This is good to hear. I knew — from the box office figures — that it drew well, but since no one had said anything I was at sea over how it went over.

  2. T.rex

    We are on the same page my friend. This film is absolutely outstanding and, come year’s end, will still be held in high regard. Its up on the mantle of 2015 along side Ex Machina and Inside Out and Mr Holmes. Love this film and look forward to reading the book.

      • T.rex

        Im guessing the two you discount are Inside Out and Ex Machina. I must confess I cried my eyes out during the former and I dont even have kids. After re-watching the latter I realized the ending is good but alas, if credits rolled at the moment she entered the elevator……

        • Ken Hanke

          Yes, those are the two. Inside Out has my vote for most overrated film of the year and it had — Bing Bong to one side — no impact whatever on me (and I do have a kid, though she’s older than you). Ex Machina is very good, but it simply hasn’t stayed with me and I have no desire to see it again.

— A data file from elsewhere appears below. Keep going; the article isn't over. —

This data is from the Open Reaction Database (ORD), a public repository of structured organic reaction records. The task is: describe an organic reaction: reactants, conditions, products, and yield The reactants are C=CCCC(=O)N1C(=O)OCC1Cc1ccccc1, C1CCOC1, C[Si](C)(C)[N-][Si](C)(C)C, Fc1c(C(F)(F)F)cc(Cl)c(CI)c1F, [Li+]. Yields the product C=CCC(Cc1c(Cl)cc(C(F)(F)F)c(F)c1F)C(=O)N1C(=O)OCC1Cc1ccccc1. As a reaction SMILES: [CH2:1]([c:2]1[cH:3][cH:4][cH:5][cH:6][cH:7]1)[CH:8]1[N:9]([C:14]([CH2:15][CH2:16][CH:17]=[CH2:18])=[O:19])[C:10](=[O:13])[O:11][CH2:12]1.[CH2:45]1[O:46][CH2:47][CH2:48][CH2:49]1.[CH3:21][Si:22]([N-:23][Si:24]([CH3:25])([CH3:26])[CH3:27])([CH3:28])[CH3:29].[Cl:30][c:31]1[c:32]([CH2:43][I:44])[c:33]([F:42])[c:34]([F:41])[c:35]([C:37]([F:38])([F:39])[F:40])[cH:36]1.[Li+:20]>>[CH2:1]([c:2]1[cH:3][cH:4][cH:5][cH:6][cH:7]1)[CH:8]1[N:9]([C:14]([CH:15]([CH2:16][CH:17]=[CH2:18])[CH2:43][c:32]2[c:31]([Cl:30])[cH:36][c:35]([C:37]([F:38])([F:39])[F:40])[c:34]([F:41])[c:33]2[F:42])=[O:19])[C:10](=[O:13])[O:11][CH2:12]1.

3. T.rex

    Okay read no further, SPOILERS AFOOT…………I must confess there was only one scene I had a problem with. How would NY construction workers kniw about the Manhattan Project? It was a little bit top secret. This movie is a wonderful fable so I went along with it. Its just a minor critique.

    • Ken Hanke

      Was it? Is anything with over 100,000 people working on it top secret for very long? (The specifics, yes, but the existence…) And construction workers are in fact the most likely people to have heard something.

      • T.rex

        Come to think of it, it could work. Them commie spies could have penetrated the teamsters.

        • Ken Hanke

          Commies don’t need to enter the picture. People talk, you know.